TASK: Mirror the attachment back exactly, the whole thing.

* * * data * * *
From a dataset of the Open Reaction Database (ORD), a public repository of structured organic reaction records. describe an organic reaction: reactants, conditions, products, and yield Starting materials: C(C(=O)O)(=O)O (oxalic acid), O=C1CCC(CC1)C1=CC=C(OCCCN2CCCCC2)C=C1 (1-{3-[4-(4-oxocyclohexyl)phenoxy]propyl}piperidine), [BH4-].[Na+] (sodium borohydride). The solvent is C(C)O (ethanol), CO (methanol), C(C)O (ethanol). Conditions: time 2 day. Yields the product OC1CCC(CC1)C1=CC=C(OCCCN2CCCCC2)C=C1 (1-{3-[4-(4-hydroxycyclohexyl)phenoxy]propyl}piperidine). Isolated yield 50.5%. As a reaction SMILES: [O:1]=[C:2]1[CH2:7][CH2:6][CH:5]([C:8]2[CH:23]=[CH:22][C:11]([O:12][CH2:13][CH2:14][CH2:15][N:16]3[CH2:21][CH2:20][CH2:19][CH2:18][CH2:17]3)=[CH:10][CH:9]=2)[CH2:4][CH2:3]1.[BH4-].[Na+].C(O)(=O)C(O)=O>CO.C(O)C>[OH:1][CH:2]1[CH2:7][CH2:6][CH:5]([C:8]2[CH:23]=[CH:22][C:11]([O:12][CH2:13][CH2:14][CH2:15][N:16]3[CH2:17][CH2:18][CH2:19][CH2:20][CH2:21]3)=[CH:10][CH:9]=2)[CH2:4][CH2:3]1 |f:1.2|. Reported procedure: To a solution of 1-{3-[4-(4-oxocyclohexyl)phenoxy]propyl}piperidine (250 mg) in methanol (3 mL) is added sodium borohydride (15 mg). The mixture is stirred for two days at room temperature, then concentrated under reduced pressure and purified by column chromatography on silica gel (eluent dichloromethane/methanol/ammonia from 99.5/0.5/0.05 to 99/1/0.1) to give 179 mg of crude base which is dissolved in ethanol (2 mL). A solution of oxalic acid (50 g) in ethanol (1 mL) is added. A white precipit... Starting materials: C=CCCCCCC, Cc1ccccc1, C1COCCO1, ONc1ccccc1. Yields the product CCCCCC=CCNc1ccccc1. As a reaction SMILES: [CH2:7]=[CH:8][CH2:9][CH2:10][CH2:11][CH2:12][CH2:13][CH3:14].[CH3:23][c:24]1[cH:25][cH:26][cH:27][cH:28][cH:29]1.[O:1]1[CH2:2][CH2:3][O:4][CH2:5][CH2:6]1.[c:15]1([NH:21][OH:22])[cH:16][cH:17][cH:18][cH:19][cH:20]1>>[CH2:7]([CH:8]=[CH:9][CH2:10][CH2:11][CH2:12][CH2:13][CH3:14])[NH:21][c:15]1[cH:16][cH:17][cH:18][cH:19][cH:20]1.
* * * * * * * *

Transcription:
From a dataset of the Open Reaction Database (ORD), a public repository of structured organic reaction records. describe an organic reaction: reactants, conditions, products, and yield Starting materials: C(C(=O)O)(=O)O (oxalic acid), O=C1CCC(CC1)C1=CC=C(OCCCN2CCCCC2)C=C1 (1-{3-[4-(4-oxocyclohexyl)phenoxy]propyl}piperidine), [BH4-].[Na+] (sodium borohydride). The solvent is C(C)O (ethanol), CO (methanol), C(C)O (ethanol). Conditions: time 2 day. Yields the product OC1CCC(CC1)C1=CC=C(OCCCN2CCCCC2)C=C1 (1-{3-[4-(4-hydroxycyclohexyl)phenoxy]propyl}piperidine). Isolated yield 50.5%. As a reaction SMILES: [O:1]=[C:2]1[CH2:7][CH2:6][CH:5]([C:8]2[CH:23]=[CH:22][C:11]([O:12][CH2:13][CH2:14][CH2:15][N:16]3[CH2:21][CH2:20][CH2:19][CH2:18][CH2:17]3)=[CH:10][CH:9]=2)[CH2:4][CH2:3]1.[BH4-].[Na+].C(O)(=O)C(O)=O>CO.C(O)C>[OH:1][CH:2]1[CH2:7][CH2:6][CH:5]([C:8]2[CH:23]=[CH:22][C:11]([O:12][CH2:13][CH2:14][CH2:15][N:16]3[CH2:17][CH2:18][CH2:19][CH2:20][CH2:21]3)=[CH:10][CH:9]=2)[CH2:4][CH2:3]1 |f:1.2|. Reported procedure: To a solution of 1-{3-[4-(4-oxocyclohexyl)phenoxy]propyl}piperidine (250 mg) in methanol (3 mL) is added sodium borohydride (15 mg). The mixture is stirred for two days at room temperature, then concentrated under reduced pressure and purified by column chromatography on silica gel (eluent dichloromethane/methanol/ammonia from 99.5/0.5/0.05 to 99/1/0.1) to give 179 mg of crude base which is dissolved in ethanol (2 mL). A solution of oxalic acid (50 g) in ethanol (1 mL) is added. A white precipit... Starting materials: C=CCCCCCC, Cc1ccccc1, C1COCCO1, ONc1ccccc1. Yields the product CCCCCC=CCNc1ccccc1. As a reaction SMILES: [CH2:7]=[CH:8][CH2:9][CH2:10][CH2:11][CH2:12][CH2:13][CH3:14].[CH3:23][c:24]1[cH:25][cH:26][cH:27][cH:28][cH:29]1.[O:1]1[CH2:2][CH2:3][O:4][CH2:5][CH2:6]1.[c:15]1([NH:21][OH:22])[cH:16][cH:17][cH:18][cH:19][cH:20]1>>[CH2:7]([CH:8]=[CH:9][CH2:10][CH2:11][CH2:12][CH2:13][CH3:14])[NH:21][c:15]1[cH:16][cH:17][cH:18][cH:19][cH:20]1.